Abstract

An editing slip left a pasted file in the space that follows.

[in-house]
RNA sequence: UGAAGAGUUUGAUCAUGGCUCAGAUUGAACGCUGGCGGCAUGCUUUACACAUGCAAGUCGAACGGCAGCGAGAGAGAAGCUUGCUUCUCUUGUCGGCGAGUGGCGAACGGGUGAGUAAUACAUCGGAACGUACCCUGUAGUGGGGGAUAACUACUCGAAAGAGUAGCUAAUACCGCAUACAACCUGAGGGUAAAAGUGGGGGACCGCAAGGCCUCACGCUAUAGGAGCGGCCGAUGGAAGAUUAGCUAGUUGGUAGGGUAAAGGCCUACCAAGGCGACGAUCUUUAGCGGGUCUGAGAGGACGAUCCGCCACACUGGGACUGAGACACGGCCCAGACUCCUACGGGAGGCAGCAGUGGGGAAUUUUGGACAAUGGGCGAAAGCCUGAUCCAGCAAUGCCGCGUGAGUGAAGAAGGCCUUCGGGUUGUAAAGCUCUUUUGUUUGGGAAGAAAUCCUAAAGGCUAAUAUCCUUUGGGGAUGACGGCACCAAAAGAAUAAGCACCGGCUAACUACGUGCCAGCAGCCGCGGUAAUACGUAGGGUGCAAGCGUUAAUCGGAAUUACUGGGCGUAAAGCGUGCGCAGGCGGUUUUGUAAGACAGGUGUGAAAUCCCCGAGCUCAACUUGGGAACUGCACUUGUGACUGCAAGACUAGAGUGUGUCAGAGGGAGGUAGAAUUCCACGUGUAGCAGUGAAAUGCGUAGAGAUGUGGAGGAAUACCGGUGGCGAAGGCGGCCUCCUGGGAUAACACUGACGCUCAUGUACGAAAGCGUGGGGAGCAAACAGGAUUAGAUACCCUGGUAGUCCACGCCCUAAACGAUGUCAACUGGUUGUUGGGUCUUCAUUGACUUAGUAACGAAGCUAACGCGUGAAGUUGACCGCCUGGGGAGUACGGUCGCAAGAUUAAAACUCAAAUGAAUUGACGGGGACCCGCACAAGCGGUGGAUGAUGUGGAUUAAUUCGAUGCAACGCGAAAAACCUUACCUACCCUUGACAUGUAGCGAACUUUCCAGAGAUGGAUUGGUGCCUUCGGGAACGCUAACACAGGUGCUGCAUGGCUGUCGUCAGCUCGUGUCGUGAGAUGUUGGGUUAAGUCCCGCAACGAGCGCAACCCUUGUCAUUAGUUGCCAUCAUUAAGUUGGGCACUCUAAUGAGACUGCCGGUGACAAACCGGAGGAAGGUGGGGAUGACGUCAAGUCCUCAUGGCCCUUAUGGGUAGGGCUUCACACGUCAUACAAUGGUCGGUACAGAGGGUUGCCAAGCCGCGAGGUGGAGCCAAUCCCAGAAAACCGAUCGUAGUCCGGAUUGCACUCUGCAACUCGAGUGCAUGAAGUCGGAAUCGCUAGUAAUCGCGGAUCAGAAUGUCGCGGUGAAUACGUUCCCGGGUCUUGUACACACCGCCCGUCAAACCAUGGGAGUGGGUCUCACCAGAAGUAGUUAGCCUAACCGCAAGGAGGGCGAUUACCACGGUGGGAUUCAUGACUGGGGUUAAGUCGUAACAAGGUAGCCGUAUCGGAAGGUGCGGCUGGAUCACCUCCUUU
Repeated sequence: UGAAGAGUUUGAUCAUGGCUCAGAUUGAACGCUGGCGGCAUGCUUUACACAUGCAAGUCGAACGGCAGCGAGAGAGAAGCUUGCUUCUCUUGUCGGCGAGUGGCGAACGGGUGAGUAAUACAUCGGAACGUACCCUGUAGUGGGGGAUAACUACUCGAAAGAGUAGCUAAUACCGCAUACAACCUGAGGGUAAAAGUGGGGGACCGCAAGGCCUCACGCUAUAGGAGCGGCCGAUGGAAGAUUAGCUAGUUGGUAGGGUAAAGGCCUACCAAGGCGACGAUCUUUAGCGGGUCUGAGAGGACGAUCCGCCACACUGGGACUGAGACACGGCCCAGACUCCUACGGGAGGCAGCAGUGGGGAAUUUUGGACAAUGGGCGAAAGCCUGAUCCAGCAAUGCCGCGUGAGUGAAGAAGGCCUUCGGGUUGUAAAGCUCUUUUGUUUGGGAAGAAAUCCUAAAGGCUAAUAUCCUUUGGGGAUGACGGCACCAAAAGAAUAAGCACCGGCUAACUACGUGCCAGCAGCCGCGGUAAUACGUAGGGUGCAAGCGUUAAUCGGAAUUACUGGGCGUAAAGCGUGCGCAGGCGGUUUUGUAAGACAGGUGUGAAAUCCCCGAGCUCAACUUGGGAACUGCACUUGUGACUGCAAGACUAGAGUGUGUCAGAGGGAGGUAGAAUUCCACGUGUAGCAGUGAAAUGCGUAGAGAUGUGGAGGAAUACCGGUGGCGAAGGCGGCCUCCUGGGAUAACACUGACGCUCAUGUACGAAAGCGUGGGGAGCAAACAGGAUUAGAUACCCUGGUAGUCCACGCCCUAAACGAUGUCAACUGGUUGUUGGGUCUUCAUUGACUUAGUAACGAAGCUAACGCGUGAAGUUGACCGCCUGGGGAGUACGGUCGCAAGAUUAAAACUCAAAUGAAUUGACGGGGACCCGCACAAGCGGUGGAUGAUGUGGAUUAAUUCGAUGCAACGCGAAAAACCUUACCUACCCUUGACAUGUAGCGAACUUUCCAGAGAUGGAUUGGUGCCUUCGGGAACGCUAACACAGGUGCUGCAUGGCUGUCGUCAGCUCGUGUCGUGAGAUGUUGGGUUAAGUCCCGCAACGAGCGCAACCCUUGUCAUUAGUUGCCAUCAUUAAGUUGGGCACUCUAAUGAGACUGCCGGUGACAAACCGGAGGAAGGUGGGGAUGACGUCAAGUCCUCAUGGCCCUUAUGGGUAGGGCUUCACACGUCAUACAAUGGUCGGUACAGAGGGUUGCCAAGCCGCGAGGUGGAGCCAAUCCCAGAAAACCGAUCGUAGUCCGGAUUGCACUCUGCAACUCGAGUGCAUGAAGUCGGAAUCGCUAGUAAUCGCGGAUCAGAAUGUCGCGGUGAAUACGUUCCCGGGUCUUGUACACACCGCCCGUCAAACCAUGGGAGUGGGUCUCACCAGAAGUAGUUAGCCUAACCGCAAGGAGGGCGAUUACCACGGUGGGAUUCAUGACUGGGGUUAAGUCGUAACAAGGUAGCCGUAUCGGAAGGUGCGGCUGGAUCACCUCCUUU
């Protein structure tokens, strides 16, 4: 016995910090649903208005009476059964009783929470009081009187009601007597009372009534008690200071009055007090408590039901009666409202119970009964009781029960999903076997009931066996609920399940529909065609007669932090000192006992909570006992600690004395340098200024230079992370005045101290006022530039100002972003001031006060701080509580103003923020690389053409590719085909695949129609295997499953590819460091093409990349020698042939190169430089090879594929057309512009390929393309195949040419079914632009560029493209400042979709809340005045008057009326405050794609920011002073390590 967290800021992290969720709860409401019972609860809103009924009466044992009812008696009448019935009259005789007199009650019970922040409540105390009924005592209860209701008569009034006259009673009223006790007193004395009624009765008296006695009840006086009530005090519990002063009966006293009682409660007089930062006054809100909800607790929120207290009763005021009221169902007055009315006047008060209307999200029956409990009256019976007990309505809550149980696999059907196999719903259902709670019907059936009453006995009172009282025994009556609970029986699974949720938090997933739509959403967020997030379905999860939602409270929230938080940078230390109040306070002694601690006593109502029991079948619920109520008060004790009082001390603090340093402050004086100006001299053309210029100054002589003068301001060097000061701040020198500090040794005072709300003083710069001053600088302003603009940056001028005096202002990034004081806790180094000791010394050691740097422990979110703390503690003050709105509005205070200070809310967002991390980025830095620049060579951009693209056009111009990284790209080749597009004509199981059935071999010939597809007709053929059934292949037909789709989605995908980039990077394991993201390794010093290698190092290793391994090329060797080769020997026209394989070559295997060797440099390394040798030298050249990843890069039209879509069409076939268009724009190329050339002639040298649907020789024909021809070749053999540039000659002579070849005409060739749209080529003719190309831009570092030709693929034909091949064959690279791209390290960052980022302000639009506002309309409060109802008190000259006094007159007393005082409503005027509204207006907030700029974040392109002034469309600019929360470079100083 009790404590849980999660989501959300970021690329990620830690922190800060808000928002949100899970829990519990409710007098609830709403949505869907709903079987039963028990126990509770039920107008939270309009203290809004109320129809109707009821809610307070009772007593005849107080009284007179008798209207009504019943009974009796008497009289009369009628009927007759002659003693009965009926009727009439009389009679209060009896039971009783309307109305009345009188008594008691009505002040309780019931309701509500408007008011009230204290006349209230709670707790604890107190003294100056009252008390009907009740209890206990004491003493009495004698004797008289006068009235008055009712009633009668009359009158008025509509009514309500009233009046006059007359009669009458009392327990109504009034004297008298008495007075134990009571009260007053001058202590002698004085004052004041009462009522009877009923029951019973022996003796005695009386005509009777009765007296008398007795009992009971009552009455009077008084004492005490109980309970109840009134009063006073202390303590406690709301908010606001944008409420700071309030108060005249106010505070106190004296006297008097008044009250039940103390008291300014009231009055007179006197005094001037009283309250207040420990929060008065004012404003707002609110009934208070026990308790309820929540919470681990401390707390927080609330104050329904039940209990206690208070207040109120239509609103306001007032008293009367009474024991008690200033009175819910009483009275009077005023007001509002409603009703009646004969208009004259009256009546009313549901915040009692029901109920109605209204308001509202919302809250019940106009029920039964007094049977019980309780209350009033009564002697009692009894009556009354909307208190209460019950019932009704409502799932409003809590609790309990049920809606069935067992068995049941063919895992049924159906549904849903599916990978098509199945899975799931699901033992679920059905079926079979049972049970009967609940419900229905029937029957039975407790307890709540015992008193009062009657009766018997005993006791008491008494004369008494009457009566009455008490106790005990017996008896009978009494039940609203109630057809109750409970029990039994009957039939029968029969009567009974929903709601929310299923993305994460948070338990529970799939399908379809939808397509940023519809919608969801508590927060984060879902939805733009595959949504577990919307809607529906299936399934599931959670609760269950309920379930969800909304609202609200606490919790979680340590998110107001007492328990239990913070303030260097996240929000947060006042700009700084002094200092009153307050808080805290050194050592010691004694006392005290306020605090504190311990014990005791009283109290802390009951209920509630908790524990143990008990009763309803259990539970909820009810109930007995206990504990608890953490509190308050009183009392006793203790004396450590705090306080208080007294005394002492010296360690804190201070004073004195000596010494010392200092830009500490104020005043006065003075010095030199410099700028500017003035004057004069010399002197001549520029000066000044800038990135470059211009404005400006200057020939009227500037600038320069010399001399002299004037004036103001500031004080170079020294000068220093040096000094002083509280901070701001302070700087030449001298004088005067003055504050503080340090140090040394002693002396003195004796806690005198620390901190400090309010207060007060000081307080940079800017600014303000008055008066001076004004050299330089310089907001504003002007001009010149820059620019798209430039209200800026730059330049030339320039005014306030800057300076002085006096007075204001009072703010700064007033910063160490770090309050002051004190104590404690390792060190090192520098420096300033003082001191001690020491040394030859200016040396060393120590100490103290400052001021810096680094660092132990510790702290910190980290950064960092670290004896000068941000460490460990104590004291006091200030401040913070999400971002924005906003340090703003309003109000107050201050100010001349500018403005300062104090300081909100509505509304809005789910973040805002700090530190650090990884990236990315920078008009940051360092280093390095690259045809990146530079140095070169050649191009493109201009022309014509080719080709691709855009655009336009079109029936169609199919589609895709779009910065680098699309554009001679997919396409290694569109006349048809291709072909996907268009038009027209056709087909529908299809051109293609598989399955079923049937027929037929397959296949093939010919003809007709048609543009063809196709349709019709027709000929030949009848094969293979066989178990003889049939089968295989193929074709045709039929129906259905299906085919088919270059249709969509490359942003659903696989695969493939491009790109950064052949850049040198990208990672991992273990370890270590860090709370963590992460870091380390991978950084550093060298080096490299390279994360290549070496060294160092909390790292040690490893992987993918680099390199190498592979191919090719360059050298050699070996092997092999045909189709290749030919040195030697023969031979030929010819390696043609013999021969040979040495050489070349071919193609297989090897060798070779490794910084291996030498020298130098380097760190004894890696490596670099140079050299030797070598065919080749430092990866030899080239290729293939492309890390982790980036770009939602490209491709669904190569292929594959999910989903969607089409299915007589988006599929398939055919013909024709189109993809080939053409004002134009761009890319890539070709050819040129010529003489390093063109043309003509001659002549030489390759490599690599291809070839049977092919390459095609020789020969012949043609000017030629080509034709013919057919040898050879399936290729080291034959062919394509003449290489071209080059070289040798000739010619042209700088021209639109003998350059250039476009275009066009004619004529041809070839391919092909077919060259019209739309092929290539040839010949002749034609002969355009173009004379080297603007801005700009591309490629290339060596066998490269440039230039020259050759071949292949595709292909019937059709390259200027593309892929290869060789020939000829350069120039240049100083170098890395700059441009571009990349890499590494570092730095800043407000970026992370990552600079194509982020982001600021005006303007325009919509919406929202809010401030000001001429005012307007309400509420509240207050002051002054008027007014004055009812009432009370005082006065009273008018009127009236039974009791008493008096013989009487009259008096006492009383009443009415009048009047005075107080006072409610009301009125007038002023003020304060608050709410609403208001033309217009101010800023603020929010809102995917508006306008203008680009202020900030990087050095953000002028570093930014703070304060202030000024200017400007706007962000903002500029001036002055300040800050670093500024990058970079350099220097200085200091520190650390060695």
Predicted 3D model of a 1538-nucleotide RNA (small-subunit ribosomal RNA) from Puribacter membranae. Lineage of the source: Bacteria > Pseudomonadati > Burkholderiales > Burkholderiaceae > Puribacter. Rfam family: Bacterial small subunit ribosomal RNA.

Ground-penetrating radar (GPR) attenuation-difference analysis can be a useful tool for studying fluid transport in the subsurface. Surface-based reflection attenuation-difference tomography poses a number of challenges that are not faced by crosshole attenuation surveys. We create and analyze a synthetic attenuation-difference GPR data set to determine methods for processing amplitude changes and inverting for conductivity differences from reflection data sets. Instead of using a traditional grid-based inversion, we use a data-driven adaptive-meshing algorithm to alter the model space and to create a more even distribution of resolution. Adaptive meshing provides a method for improving the resolution of the model space while honoring the data limitations and improving the quality of the attenuation difference inversion. Comparing inversions on a conventional rectangular grid with the adaptive mesh, we find that the adaptively meshed model reduces the inversion computation time by an average of 75% with an improvement in the root mean square error of up to 15%. While the sign of the conductivity change is correctly reproduced by the inversion algorithm, the magnitude varies by as much as much as 50% from the true values. Our heterogeneous conductivity model indicates that the attenuation difference inversion algorithm effectively locates conductivity changes, and that surface-based reflection surveys can produce models as accurate as traditional crosshole surveys.

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